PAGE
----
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ExxonMobil and the Carbon Bubble

Who wins and loses?



Recent reports suggested that ExxonMobil was prepared to address potential financial risks from climate change, in so far as which of its fossil fuel assets might be stranded.  However, their just released report instead suggests that they see no risk of what has become known as “stranded assets.”

This is on the back of the analysis of the Carbon Tracker Initiative as well as other groups such as the International Energy Agency who suggested in a 2013 report that a majority of the remaining coal, oil and gas may need to be considered “unburnable” in order for the world to avoid potentially devastating effects of climate change.  The University of Oxford also developed a research arm around this concept of potentially stranded fossil fuel assets.    

Massachusetts-based Investor Arjuna Capital, working with NGO As You Sow among others, agreed to not push forward with a shareholder resolution on this subject, with an understanding from ExxonMobil that they would publish a report explaining how they are dealing with this risk.  Among investor requests, through groups such as CERES, have recently included asking fossil fuel producing companies to report on an understanding of the exposure they may have to potential limitations on carbon emissions.  Capital expenditure, recently estimated to be another US$7 Trillion over the next few years, is used by companies to invest in fossil fuel extraction processing, which eventually becomes additional fuel for consumers among other products.  Shareholders have also asked for oil companies to return this capital to shareholders, instead of using it for such future investment purposes, given the need to keep most of such assets in the ground to prevent damaging climate change.

Instead, in their report today, ExxonMobil makes clear that they fully expect buyers for their oil & gas products, making the point that the developing world’s demands for energy ensure that their supply will meet with rising global demand.  This stance is backed by figures such as Boeing’s record projected airplanes on order, mostly from the developing world.  Boeing’s share price has risen dramatically since January 2013 from 72 to 125 (or a gain of over 73%), as investors realize that the desire to fly is only going to increase on the back of the developing world’s desire for lifestyles the West has long enjoyed, and this too is ExxonMobil’s point.  Oil will fuel those planes in the short term, as oil will continue to empower much of what it does today without dramatic action being taken.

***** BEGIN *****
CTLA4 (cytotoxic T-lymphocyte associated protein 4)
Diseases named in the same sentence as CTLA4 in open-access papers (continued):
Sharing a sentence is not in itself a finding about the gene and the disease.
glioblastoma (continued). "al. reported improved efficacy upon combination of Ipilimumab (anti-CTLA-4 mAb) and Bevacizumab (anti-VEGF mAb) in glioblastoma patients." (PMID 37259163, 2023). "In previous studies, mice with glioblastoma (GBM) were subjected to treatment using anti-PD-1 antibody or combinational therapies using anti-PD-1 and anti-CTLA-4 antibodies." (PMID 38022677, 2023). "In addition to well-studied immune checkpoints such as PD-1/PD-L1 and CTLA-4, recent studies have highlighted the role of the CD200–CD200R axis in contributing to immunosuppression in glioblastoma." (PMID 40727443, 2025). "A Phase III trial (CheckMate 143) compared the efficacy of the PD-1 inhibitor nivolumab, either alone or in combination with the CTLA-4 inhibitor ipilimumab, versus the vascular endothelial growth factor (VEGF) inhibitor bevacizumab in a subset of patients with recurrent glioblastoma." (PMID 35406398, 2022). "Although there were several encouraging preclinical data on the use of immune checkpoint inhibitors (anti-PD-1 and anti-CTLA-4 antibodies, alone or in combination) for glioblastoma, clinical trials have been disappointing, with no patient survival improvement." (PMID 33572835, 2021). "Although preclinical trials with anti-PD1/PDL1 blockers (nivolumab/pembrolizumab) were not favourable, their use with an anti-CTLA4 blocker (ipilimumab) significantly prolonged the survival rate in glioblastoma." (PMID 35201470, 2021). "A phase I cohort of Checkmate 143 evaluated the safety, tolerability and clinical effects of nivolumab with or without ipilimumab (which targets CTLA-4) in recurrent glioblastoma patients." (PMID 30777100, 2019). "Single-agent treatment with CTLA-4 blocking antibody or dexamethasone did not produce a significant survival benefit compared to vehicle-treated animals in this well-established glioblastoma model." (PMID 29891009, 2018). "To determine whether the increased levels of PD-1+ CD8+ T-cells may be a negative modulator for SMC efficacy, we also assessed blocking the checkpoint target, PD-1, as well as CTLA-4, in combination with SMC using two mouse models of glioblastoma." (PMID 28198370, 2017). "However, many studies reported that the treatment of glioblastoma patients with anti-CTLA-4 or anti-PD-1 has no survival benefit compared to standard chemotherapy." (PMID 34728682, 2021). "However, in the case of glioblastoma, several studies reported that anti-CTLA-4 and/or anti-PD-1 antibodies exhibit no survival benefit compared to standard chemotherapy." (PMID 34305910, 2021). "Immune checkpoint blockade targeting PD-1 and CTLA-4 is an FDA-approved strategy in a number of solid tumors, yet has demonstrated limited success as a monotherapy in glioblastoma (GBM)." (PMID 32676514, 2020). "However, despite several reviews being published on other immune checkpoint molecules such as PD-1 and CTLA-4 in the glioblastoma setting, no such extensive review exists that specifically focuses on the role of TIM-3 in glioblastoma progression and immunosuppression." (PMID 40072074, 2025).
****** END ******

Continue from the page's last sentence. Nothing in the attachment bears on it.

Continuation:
It has been argued that corporations are very good at selling people what they want, and that is what they are designed for.  Investors are good at figuring out how to make short term profits partly by anticipating ahead of other investors what consumer trends will likely be, and most investors, unlike those pushing ExxonMobil for climate risk disclosure, don’t consider such factors in their decision making.  We will write more soon on the state of socially responsible investing, its techniques, its pitfalls, its successes and failures, and especially what works and what is badly needed.

And so the onus is on policymakers in the fossil fuel conundrum, but it is also a question for global society.  We can see what path we are on.  The IPCC has just released a report showing clearly the inexorable march we are on to a world of warmer temperatures and rising seas, with likely further side effects of less and less biodiversity, and less ability to grow enough food for a world of increasing human population, with expected strife to follow.  And so this becomes an issue of national security, and economic wellbeing.   Companies cannot sell products without a vibrant economy supporting a working population that can buy them.  Environmental and social concerns are intertwined on this issue.

There is a need for innovation, and companies that can drive solutions become growingly attractive for investors.  That’s an urgent need for investors and corporates to also consider.

But global policymakers, short term political calculus aside, now need to be bold in Paris in 2015, and make clear what we need to do to avoid crisis from climate change.  Companies need to make long range plans, as do cities and countries, as do all investors, not just socially responsible ones.  There will be winners and losers no matter what.  What we need is to avoid a scenario where we all lose.

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